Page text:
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Africa Geographic
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Africa Geographic Travel
Black rhino in the wild
© Robin Pope Safaris
SPONSORED CONTENT by Robin Pope Safaris

The reputation of black rhinos precedes them. These prehistoric-looking animals, who also happen to be members of the Big 5 ‘club’, are known for their tough exterior, pointy horns, impressive speed and feisty ‘attack now, ask questions later’ attitude. It is therefore hard to believe that these formidable creatures are currently extremely vulnerable and are on the list of endangered species.

A black rhino kicking up dust
© Robin Pope Safaris

They once roamed many parts of Africa in vast numbers in the early 1900s and Malawi was no exception, hosting a large rhino population spanning across the country. Sadly, uncontrolled hunting due to a high demand for their horns coupled with the destruction of natural habitats for agricultural purposes took its toll on these magnificent beasts and by the late 1980s there was not a single black rhino left in the whole of Malawi.

Devastating as this was, all hope was not lost and in 1993 the Malawi government joined forces with the South African government and brought in a breeding pair of black rhinos to Liwonde National Park. The population of rhino in Liwonde National Park has since grown substantially but the good news does not stop there for Malawi.

Africa Geographic Travel
Black rhino and calf at waterhole
© Robin Pope Safaris

Enter African Parks in 2003 – a fairly unknown organisation at the time who set out on a mission to rehabilitate Majete Wildlife Reserve. They restocked the reserve with over 2,500 animals and one of the first to arrive was a small group of black rhinos, all the way from the Kruger National Park. Fast forward 15 years and Majete Wildlife Reserve has become one of the top wildlife destinations in Malawi, home to over 12,200 animals and the only official Big 5 game park in the country. But none of this is as impressive as the fact that since taking over Majete Wildlife Reserve, African Parks has maintained a track record of zero poaching of rhinos.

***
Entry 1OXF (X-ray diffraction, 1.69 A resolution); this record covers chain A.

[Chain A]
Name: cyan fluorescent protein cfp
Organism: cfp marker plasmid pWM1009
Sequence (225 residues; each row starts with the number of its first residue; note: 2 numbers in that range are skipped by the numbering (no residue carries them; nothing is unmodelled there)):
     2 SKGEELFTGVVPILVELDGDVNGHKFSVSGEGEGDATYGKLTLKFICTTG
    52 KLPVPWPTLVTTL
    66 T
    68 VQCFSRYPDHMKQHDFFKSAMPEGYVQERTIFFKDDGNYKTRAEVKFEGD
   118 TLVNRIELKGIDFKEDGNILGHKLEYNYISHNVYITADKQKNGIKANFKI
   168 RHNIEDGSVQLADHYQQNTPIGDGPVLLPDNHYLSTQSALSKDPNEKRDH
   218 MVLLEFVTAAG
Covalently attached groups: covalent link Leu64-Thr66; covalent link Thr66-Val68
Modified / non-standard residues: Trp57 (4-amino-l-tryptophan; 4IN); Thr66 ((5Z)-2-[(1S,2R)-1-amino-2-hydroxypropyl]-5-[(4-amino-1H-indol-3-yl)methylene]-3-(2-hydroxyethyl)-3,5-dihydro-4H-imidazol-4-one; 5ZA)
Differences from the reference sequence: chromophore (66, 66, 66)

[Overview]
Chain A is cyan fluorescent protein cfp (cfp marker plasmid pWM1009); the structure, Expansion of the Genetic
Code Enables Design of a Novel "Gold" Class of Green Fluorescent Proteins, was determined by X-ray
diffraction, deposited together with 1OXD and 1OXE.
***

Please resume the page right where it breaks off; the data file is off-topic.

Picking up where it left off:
In 2011, Robin Pope Safaris got in on the action down at Majete when they opened Mkulumadzi Lodge. It is set on 7,000 hectares of private concession within Majete Wildlife Reserve and guests staying at the lodge have been lucky enough to witness the conservation success story of black rhinos in Malawi. The lodge also plays a part in the continued succession of the conservation efforts of African Parks as do the visitors welcomed there.

Black rhino and buffalo at waterhole at night
© Robin Pope Safaris

Mustafa, the head guide at Mkulumadzi Lodge, has had several encounters with the black rhino of Majete over the years and despite him seeing them more often, the novelty never really wears off and never will. He knows how special it is to be able to see them again, something not to be taken for granted and he makes sure all his guests know the story behind the struggle of these magnificent creatures.

Happy World Rhino Day, Malawi is fortunate to be able to celebrate this special day again!

Africa Geographic Travel
Robin Pope Safaris

At Robin Pope Safaris we have one simple goal: to give our guests an amazing African safari holiday, experiencing the wonder of Africa's secluded wilderness, rich culture and outstanding wildlife, whilst staying in our lodges and safari camps in Zambia, Malawi and Zimbabwe.